Candidates for Scleral Lenses

These days, wearing glasses has become quite fashionable. Yet, the people who choose to live a life free from glasses can opt for contact lenses. But, contact lenses are not for every patient suffering from nearsightedness or farsightedness. Many people find contact lenses unbearable to wear, owing to the great discomfort they experience having them on.

These people can opt for scleral lenses. The designers of these lenses made them for patients who do not have an option in contact lenses. These lenses offer sharp vision, low risk of infection, and durability. These special glass permeable lenses are larger and more comfortable to wear than the normal contact lenses.


The Difference Between Scleral Lenses and Normal Contact Lenses


Normal contact lenses fit and lie over the cornea, whereas the scleral lenses do not rest on the cornea. As the name suggests, scleral lenses lie on the sclera. These special lenses do not make any contact with the cornea. These lenses vault, and only touch the white part of the eye.

The gap allows enough oxygen to reach the eyes. It also helps to keep the eye moist.

The scleral lenses are large, comfortable, less irritating, and fit better compared to the normal contact lenses. Normal lenses are between eight and 10mm in diameter, whereas scleral lenses range between 14 and 20mm in diameter.


Sizes of Scleral Lenses


Semi-scleral lenses – These are the smallest of the scleral lenses and only touch the eye at the point where the sclera and the cornea meet.

Mini scleral lenses – These touch the eye inside the sclera.

Full scleral lenses – These touch the eye at the sclera and have a large clearance between the lens and the cornea.


Best Candidates for Scleral Lenses


The best candidates for scleral lenses include people with eye problems such as:

  • Keratoconus – This eye disease leads to the bulging and thinning of an individual’s cornea. Some patients suffering from this condition would not even enjoy wearing glasses or normal contact lenses. The unusual shape of their cornea prevents this.

  • Dry Eyes – If an individual’s tear film dries up too quickly or does not provide enough lubrication, then he or she has a dry eye disease. The space between the eye and the lens plays the role of a reservoir for the tear film; thus, reducing the dryness.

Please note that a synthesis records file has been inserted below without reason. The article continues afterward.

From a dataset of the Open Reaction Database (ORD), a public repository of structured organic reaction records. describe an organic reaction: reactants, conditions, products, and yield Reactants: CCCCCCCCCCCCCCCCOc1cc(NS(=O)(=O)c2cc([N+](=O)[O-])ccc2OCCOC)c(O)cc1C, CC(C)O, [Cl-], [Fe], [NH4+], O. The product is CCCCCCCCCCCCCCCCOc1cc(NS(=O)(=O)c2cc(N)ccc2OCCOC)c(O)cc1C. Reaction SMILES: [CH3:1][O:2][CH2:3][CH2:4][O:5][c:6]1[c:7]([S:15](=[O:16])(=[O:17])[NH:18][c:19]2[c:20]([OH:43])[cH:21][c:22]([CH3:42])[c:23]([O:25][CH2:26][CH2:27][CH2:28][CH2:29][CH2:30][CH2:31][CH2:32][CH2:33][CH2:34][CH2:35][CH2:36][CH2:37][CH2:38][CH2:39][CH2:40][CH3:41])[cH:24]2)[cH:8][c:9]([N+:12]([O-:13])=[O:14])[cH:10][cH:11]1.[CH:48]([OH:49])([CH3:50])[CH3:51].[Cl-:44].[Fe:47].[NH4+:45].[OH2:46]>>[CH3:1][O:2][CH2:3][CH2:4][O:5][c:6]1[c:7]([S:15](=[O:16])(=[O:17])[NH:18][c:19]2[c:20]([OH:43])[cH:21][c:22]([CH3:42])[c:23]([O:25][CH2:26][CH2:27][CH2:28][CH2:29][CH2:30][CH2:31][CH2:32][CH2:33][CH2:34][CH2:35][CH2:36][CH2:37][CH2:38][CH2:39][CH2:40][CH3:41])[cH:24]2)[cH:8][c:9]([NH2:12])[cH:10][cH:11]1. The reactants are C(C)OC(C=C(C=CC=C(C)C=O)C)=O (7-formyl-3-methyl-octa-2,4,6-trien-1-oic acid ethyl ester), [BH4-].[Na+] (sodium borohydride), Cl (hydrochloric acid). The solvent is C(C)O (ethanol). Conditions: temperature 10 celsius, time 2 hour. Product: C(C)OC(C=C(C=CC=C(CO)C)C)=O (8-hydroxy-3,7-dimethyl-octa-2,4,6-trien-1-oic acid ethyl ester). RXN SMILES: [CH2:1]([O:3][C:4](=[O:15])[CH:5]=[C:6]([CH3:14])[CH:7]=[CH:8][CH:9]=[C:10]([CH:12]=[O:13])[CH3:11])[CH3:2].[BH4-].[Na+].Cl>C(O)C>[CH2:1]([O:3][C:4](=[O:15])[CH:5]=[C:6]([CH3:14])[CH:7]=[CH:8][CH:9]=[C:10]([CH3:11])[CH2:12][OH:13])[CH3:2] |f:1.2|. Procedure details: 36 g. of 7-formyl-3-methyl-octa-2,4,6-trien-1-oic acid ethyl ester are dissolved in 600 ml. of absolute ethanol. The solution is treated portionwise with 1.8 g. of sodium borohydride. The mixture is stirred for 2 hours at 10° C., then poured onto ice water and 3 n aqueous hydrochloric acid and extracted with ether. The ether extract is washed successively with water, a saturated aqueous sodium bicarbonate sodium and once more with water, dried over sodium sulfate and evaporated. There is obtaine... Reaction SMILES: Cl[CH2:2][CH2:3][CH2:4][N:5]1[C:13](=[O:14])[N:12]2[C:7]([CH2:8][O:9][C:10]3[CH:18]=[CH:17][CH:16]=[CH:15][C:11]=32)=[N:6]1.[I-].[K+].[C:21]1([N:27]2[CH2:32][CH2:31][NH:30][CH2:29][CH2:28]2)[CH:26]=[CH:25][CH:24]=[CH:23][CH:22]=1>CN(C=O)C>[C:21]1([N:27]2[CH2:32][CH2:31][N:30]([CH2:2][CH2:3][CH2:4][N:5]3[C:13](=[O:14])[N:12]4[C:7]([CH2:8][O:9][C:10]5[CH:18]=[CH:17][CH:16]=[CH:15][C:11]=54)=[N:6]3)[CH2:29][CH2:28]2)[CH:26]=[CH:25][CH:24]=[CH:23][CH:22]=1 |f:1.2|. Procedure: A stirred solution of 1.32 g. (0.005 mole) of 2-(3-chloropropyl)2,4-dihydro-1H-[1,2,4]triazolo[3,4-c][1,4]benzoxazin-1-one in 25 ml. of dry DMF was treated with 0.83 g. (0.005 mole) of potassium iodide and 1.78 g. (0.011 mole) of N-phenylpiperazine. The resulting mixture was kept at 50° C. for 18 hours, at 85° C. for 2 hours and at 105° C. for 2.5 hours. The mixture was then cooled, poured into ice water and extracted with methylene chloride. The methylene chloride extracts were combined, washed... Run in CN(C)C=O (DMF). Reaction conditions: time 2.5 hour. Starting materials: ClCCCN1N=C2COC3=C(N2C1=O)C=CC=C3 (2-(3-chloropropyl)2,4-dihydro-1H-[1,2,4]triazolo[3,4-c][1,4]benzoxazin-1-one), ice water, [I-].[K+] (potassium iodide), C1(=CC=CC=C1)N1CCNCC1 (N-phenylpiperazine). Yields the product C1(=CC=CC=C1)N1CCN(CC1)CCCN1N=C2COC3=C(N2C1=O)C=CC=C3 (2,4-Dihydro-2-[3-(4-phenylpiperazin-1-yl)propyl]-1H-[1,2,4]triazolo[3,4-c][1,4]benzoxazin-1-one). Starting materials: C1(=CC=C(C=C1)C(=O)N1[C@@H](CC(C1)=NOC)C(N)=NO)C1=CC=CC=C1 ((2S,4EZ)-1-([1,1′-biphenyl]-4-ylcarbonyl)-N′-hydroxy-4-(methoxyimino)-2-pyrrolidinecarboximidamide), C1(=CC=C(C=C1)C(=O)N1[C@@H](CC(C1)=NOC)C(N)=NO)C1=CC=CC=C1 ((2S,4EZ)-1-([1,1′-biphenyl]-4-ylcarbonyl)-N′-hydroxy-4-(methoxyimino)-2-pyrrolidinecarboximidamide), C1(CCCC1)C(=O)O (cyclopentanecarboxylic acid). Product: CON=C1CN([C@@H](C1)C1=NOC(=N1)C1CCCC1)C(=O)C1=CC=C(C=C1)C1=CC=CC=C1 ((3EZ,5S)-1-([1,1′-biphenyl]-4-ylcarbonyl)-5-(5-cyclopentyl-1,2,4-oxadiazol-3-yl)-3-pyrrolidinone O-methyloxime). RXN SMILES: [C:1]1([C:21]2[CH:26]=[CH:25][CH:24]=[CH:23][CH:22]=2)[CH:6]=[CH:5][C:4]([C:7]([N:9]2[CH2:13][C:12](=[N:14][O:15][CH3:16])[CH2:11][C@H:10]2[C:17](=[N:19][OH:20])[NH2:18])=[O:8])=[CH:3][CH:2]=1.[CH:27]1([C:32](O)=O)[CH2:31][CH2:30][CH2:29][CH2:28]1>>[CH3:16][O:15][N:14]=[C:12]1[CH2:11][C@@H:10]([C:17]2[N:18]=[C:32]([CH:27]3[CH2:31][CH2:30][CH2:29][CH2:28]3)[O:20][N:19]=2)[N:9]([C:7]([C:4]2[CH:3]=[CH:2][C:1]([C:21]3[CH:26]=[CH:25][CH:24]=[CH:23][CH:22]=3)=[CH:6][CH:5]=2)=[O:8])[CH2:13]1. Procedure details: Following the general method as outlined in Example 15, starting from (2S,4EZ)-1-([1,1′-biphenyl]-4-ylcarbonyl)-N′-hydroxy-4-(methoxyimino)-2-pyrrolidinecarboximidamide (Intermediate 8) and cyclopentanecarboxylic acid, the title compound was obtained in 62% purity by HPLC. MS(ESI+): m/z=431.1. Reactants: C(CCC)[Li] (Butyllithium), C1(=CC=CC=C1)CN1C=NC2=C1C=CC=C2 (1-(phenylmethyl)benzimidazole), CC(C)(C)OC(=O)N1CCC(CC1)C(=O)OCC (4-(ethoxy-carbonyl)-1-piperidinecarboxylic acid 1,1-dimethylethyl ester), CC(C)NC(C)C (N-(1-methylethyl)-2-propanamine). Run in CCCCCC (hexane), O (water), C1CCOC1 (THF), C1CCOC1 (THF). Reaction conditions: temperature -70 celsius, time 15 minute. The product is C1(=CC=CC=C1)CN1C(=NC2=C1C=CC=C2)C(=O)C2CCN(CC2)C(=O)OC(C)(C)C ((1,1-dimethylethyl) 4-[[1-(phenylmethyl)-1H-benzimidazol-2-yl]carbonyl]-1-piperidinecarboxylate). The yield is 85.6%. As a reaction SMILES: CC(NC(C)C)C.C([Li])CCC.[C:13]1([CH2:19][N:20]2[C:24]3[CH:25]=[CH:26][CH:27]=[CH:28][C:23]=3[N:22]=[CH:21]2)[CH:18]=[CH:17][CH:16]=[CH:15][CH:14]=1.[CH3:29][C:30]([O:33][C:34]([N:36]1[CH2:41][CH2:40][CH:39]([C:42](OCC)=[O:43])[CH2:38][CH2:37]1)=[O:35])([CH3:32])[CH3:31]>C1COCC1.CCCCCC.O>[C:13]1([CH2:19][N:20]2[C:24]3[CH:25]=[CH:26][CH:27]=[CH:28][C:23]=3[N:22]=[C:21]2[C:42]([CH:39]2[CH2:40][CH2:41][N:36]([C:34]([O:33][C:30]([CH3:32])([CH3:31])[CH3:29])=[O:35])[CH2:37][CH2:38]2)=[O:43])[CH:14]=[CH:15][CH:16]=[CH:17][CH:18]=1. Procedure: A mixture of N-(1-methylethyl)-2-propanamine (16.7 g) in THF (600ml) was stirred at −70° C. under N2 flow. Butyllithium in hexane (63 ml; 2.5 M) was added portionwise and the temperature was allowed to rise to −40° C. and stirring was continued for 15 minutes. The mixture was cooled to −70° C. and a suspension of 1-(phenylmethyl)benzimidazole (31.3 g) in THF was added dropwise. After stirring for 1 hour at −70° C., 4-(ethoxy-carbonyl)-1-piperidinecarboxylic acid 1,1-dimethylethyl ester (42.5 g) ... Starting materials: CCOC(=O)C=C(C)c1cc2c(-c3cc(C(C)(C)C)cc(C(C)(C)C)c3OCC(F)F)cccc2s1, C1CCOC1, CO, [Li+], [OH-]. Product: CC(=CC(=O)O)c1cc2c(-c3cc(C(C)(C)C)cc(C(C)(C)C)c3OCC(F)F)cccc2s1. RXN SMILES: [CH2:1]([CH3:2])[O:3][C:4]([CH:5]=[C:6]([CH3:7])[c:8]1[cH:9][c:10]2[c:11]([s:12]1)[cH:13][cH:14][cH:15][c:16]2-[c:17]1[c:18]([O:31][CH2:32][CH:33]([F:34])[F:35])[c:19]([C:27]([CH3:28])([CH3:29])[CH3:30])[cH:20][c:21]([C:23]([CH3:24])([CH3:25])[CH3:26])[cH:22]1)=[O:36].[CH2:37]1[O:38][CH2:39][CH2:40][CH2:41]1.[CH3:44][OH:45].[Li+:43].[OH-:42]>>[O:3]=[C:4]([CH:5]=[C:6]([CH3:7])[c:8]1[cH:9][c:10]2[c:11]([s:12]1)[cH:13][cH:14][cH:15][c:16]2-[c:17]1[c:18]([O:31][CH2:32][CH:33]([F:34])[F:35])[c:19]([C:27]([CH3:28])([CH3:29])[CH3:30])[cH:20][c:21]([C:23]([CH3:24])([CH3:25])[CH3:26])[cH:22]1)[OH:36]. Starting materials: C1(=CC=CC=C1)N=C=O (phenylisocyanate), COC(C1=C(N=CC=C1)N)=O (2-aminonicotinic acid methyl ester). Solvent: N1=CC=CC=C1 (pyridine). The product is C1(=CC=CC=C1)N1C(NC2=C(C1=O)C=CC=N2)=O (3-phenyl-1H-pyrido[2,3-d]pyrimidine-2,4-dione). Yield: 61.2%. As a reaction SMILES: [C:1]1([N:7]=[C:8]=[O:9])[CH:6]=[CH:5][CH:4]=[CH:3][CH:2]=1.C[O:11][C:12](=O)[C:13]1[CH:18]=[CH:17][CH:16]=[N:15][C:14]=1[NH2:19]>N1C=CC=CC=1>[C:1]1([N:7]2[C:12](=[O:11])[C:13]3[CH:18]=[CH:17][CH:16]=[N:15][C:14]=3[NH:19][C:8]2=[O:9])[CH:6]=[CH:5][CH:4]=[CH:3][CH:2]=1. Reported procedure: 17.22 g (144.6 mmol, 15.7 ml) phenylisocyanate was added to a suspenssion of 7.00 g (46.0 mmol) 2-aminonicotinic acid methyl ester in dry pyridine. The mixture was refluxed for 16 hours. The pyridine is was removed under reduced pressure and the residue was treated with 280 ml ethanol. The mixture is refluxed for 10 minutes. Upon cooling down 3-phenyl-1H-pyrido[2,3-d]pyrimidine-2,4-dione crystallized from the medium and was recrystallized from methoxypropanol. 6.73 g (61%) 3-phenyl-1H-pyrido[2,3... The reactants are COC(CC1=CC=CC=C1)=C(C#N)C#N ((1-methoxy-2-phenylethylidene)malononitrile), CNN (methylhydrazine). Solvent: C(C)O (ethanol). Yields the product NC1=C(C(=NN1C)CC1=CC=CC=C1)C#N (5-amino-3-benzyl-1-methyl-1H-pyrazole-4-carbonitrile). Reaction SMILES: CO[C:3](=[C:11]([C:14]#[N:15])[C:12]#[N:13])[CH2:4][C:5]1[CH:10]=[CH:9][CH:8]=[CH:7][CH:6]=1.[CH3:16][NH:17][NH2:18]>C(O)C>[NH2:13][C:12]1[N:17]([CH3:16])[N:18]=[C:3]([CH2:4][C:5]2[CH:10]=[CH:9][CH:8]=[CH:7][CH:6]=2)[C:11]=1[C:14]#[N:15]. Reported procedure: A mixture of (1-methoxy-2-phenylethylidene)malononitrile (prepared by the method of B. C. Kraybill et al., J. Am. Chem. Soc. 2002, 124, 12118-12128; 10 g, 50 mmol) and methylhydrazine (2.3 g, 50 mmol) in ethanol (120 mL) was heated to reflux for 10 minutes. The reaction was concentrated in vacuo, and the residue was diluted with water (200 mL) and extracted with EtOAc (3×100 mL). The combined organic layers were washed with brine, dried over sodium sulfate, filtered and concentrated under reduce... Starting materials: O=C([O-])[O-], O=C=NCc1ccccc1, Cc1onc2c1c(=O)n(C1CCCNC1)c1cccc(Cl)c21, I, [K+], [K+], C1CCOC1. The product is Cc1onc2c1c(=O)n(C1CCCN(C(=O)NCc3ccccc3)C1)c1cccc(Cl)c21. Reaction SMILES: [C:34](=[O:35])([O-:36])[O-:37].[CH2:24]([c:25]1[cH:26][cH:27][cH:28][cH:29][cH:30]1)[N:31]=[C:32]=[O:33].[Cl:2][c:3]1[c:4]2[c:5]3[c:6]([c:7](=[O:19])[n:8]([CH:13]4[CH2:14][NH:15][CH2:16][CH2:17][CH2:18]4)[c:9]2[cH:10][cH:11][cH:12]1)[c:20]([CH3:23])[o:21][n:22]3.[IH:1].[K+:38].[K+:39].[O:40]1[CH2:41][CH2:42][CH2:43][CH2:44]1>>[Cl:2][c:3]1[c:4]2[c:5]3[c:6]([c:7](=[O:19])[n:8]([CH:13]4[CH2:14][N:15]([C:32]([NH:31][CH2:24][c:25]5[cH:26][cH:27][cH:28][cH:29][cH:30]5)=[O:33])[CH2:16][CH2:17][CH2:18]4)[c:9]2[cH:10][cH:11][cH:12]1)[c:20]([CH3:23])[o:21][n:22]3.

• Irregular Cornea – An irregular cornea can be the result of attempted corrective eye surgery. It can also result from a naturally steep cornea that tends toward the shape of a cone. It is difficult or even impossible for these patients to wear normal lenses, but scleral lenses would fit them perfectly.

  • Chemical Burns – People who may have exposed their eyes to chemicals can use these lenses. But it will depend on the nature and extent of the damage.

  • Ocular Surface Diseases – Many ocular diseases can make it almost impossible for a patient to wear contact lenses. These scleral lenses act as a barrier to the affected ocular surface from exposure and in turn help to improve an individual’s vision.

  • Eyelid Abnormalities – Some people are born with abnormal eyelids. Scleral lenses have a better chance of improving the vision of such people compared to traditional contact lenses.


Are you looking for comfortable lenses that would be a perfect fit for your eyes? We, at Reed Optical, will take the time to understand your vision needs and provide you with personalized care. We are located in Claremont, New Hampshire, and Sunapee, New Hampshire. To book an appointment, call us on (603) 543-3125 or (603) 763-7302.

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